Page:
Due to the clinical picture with bilateral pulmonary haemorrhage and otitis media, GPA was strongly suspected. c-ANCA was positive (titer >160, normal <20) and anti-proteinase three level was 1400 IU/mL (normal <5). Anti-myeloperoxidase and anti-glomerular basement membrane antibodies were negative. Microscopic examination of the urine showed 11–30 erythrocytes per high power field (×400), erythrocyte sedimentation rate was 111 mm and creatinine was 45 μmol/L (normal 45–90). Treatment with methylprednisolone (1 g daily for 3 days) and five sessions of plasmapheresis per day were started. In addition, 1.5 g of cyclophosphamide was administrated with clinical improvement.

Long-term therapy with immunosuppression resulted in overall clinical improvement. Further MR examination showed a normal-size gland and normal pituitary signal characteristics, with the exception of persistent loss of the posterior lobe T1 hyperintensity (Fig. 2c, d). Despite adequate response of the systemic disease to the treatment and resolution of imaging findings, DI persisted and the patient remained stable on the same desmopressin therapy with normal urine output and serum sodium levels.

Case 3

A 32 year-old woman was referred to the endocrine clinic for evaluation of polydipsia and polyuria. GPA had been diagnosed 5 months earlier due to recurrent sinusitis and otitis media, accompanied by headache and hearing loss, not responding to antibiotic treatment. On physical examination, a granuloma had been detected in the left middle ear and was surgically removed. c-ANCA was positive (titer >80, normal <20) and anti-proteinase 3 was 93 IU/mL (normal; <5). Thus, the clinical and biochemical findings were consistent with diagnosis of GPA and treatment with azathioprine and high dose of corticosteroids was started. The patient responded promptly and achieved remission.

Because of progressive polydipsia and polyuria for 12 weeks she was admitted to the endocrine clinic. She was in good general condition. DI was diagnosed based on polydipsia, polyuria, low urine osmolality and elevated serum osmolality. The anterior pituitary function was normal. Secondary adrenal insufficiency was not investigated, since the patient was already on corticosteroid treatment. The patient received treatment with desmopressin with good effect. A pituitary MRI revealed a sellar mass with homogeneous enhancement, thickening of the pituitary stalk and mild compression of optic chiasm (Fig. 4a, b). Visual field acuity test did not reveal any significant defects.

Fig. 4

T1-weighted MRI (coronal and sagittal view) of a of 32-year-old woman (Case 3) with GPA associated PD showing a sellar mass with homogenous enhancement before (a and b) and after (c and d) treatment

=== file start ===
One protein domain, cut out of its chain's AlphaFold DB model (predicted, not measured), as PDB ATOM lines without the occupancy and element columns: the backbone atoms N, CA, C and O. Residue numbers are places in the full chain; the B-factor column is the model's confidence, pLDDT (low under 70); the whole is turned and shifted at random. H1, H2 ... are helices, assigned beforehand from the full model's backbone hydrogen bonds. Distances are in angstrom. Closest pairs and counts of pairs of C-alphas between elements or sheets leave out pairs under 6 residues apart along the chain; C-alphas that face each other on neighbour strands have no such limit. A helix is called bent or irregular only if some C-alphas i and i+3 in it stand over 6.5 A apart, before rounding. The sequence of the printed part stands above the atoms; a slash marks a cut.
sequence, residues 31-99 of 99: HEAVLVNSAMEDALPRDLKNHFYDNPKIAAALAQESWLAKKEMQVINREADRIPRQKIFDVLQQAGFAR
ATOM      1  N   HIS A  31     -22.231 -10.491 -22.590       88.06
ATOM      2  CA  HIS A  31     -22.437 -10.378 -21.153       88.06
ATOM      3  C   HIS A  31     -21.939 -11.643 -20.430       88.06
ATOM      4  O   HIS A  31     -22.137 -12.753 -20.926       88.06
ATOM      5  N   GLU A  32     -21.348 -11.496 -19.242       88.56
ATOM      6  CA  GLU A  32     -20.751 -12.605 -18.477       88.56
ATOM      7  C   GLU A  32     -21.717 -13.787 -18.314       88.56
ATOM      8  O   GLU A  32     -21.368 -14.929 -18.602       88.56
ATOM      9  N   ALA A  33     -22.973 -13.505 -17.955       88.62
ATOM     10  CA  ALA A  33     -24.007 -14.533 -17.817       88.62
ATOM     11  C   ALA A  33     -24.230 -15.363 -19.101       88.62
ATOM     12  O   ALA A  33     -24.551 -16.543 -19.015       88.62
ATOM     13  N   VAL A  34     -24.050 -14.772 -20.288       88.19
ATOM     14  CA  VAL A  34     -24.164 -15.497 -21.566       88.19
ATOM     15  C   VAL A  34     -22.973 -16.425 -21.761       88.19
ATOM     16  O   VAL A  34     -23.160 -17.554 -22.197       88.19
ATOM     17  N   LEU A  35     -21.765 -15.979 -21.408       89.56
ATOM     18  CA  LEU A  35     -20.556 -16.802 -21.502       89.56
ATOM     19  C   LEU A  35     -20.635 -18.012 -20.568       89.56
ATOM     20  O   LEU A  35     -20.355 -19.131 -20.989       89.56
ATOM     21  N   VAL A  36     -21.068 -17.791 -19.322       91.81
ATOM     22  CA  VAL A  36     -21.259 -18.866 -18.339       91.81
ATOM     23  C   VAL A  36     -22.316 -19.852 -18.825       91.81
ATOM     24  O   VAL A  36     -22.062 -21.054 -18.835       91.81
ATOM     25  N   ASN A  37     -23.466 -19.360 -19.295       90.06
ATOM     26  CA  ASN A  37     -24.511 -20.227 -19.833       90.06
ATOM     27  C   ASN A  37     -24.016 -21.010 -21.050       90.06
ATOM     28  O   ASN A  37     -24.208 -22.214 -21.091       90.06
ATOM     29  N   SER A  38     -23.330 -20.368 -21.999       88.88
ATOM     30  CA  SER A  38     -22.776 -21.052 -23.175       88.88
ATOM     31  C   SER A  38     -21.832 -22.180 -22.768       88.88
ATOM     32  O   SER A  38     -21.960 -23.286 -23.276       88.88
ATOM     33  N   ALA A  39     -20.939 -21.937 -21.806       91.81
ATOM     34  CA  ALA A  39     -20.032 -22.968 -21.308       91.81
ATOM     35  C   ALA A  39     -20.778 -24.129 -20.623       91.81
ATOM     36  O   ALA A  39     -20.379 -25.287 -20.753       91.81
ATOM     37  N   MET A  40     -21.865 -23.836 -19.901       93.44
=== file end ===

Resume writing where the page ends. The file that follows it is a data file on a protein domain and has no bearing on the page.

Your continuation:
A remission-induction treatment for GPA-related PD with cyclophosphamide was administered. 3 months later, imaging showed a mild regression of the pituitary mass. One year later a marked improvement was seen, with no compression of the optic chiasm (Fig. 4c, d). Repeated MRI and clinical controls during the last 3 years have indicated a stable disease and normal anterior pituitary function on a maintenance dose of azathioprine and desmopressin.

Discussion

GPA is a rare autoimmune disease characterized by necrotising granulomatous vasculitis that mainly involves the upper and the lower respiratory tracts and the kidneys, although any organ may be affected [1, 12]. One-third of patients with GPA have a neurological engagement, primarily in the form of peripheral neuropathy due to small-vessel vasculitis. Central nervous system involvement occurs in 7–18% of all cases [13]. First described in 1953 [4], PD in GPA is rare and present in about 1% of all GPA patients [3]. In our catching area (western Sweden) approximately 250 to 300 patients have GPA. To our knowledge, of those, only the patients presented in the current report have developed PD, i.e. the prevalence is in agreement with previous estimates [3].

Inflammatory and granulomatous lesions in the pituitary gland are rare causes of PD [14, 15]. Of these, lymphocytic hypophysitis is the most common. Pituitary involvement in GPA is a form of a so called “secondary hypophysitis”, a term first introduced for more than 20 years ago to indicate a pituitary inflammation resulting from systemic diseases or pituitary near-lying lesions [16]. Other causes of granulomatous pituitary lesions are sarcoidosis, tuberculosis, idiopathic giant cell granulomatosis, Crohn´s disease and Takayasu´s vasculitis [14]. To date, only two case series and 34 cases have been published describing GPA-related PD, resulting in 51 patients reported in the English medical literature.

Pathophysiology

The pathophysiology behind PD in GPA is not entirely known. Three main pathogenic mechanisms are thought to be involved [5, 17]. First, and the most commonly implicated mechanism, is a direct intracranial extension of the granulomatous process from the nasal or paranasal granuloma to the pituitary gland. The second one is a vasculitis of the pituitary vessels that results in ischemic and/or hemorrhagic infarctions. The third possible mechanism is a development of new granulomas in the pituitary gland itself.